FNH: The variants will continue to mutate. How can you imagine the coming months with Delta, Alpha. What approach should you follow?
T. H. : Mutations are part of the very nature of the virus. Every Once we advance in the pandemic and in the vaccination, we will have mutations that will be more and more worrying and serious. This is called immune pressure. We do not have a planetary population (8 billion) which has virological virginity compared to Sars-Cov-2. That is, initially, no one had the antibodies against this virus. On the other hand, with the persistence of the pandemic, there have been hundreds of millions of people who have caught the virus and who, as a result, have developed antibodies.
Of course, there have been deaths all over the world, but over 99% of the population is doing well, so they keep the antibodies. The other point to raise is the vaccination which is advancing. We currently have hundreds of millions of people around the world who are vaccinated and develop antibodies. It is true that the virus knows mutations; and these mutations, in the presence of antibodies or immunity, divert that immunity which is acquired either by the vaccine or by the disease. The process of natural selection means that we will end up with more and more mutations, which will deflect immunity and the effects of antibodies, which means that we will have more variants said to be “disturbing”. There, we are talking on the scale of the pandemic over one, two or three years of evolution of the virus and its mutations. In the long run, vaccination and immunity eventually overcome the virus; the latter weakens and becomes a virus like any other, like the flu or the common cold. This is what brings us to talk about vaccine injustice. India has it very well
demonstrated, and there are many countries where the virus circulates freely. A virus that circulates continuously mutates and, therefore, these mutations will be even more serious. England, for example, has vaccinated a large part of its population, and today it finds itself held hostage by Indian variants. This is where the whole problem lies. We have no other alternatives, we must vaccinate the maximum possible of the population and respect health measures to slow down mutations. Likewise, it is important to reduce and manage gatherings, it is the only solution to break the chain of the virus.
FNH: The detected cases of the coronavirus linked to the Delta variant, recorded in recent days in vaccinated people, are really worrying. Are these Delta variant contaminations after vaccination normal?
T. H. : Unfortunately, the Delta variant weakens the effectiveness of vaccines that are currently available. Indeed, studies have shown that people who have already contracted the covid-19 virus with other strains, classic, Alpha, Beta, Gama, are more at risk of reinfection with Delta. Especially people who have been infected with the coronavirus due to the South African and Brazilian variants: they are more likely to catch the disease again. For those who have been carriers of the virus (classic strain and Alpha), the risk is lower compared to Beta and Gama.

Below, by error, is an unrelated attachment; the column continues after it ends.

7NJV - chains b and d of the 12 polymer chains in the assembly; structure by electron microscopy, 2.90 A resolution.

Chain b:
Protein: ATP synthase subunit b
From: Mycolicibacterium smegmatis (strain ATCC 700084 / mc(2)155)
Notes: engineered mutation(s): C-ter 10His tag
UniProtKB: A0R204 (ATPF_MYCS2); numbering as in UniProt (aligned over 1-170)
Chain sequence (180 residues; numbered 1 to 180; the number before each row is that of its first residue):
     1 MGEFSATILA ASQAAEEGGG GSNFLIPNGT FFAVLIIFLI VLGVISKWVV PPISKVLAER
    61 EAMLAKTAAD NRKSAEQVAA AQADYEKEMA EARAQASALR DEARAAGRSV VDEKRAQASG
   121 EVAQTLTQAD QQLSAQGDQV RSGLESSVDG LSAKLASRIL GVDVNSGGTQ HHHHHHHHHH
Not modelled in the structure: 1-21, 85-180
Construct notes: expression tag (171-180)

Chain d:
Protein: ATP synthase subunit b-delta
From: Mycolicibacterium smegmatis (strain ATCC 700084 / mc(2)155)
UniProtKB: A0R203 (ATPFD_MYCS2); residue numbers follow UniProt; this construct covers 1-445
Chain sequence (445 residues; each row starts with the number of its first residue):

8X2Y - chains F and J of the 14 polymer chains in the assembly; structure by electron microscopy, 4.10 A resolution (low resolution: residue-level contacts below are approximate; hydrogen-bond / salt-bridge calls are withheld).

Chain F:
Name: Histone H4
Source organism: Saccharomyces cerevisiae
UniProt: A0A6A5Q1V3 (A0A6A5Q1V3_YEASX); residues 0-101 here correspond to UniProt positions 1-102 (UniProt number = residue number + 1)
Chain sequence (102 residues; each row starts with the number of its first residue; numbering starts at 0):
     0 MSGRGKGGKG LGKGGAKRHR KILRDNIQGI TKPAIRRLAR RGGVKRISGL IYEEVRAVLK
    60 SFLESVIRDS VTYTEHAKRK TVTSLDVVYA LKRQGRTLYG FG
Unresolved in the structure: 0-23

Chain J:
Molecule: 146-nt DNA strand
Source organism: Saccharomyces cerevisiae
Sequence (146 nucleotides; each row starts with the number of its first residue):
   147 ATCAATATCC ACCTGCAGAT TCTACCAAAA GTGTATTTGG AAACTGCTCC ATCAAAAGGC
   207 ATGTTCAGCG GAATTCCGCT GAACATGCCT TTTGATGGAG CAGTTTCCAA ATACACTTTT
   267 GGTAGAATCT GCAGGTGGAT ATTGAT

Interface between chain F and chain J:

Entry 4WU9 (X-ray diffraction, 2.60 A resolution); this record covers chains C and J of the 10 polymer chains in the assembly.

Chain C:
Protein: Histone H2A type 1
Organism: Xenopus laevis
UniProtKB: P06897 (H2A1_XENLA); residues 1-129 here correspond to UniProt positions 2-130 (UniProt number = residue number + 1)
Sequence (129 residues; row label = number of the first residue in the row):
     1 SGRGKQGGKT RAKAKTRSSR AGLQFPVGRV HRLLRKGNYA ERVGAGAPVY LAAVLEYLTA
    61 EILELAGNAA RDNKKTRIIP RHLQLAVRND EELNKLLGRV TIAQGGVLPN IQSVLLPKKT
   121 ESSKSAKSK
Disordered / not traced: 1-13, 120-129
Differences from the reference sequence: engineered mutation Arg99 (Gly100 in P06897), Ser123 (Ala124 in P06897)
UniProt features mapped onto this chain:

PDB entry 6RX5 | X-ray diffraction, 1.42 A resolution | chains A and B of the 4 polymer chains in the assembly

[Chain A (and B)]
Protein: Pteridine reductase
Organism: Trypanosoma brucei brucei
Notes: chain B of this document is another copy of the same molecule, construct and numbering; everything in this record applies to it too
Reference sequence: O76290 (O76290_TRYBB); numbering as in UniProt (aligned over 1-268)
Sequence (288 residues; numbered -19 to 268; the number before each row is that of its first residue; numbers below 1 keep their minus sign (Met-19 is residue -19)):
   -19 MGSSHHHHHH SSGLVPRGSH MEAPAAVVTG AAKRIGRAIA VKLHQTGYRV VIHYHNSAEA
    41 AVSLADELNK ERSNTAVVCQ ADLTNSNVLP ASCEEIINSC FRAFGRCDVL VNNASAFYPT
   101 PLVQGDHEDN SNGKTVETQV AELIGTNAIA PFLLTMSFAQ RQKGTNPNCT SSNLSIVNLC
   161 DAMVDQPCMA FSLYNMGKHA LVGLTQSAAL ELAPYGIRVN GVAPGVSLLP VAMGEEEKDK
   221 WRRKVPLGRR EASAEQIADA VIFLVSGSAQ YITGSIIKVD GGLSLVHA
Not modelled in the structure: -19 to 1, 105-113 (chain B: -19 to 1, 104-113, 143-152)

Regarding vaccines, a study carried out in Great Britain found that for people who have been vaccinated with AstraZeneca and Pfizer, the effectiveness of the vaccines is reduced to 50% when it comes to the Alpha variant, and considerably reduced to 31 % concerning the Delta variant. This means that 70% of people who have received only one vaccine dose are at risk of having the disease again. However, there are glimmers of hope, with this good news highlighted by studies. These have shown that for people who have completed their vaccinations (2 doses), the efficacy is estimated between 80 to 90%, with practically the same success rate against the other variants, and even more than 94% against the severe forms. .
FNH: The virus replicates and mutates. Would it be possible to counter it by causing it to “mutate to death”, in a process that scientists commonly call “lethal mutagenesis”?
T. H. : Indeed, it is a line of research. Lethal mutagenesis is a scientific notion that does not date from today with the advent of covid-19, because it has been around for more than 3 decades. Researchers and scientists are working on this hypothesis, which consists in using certain characteristics of the virus’ mutation for the benefit of science. Scientists believe that we could push these viruses to make a lot of mutations, so that they are no longer able to reproduce, and therefore no longer be able to secrete proteins that allow them to multiply and spread. Drugs, especially antivirals that cause lethal mutagenesis, have already been tested against other viruses.
It is an avenue to explore. But this technique is more of a search for the future, but not an immediate solution for the coronavirus. There is another branch, the one that we tend to forget: it is about drugs against the coronavirus to treat people who have already caught the virus. If we can find an effective treatment, it will be an excellent thing to achieve a good combination of vaccines and drugs. Currently, we must remain vigilant, administer the vaccine and respect barrier gestures to protect ourselves while awaiting collective immunity.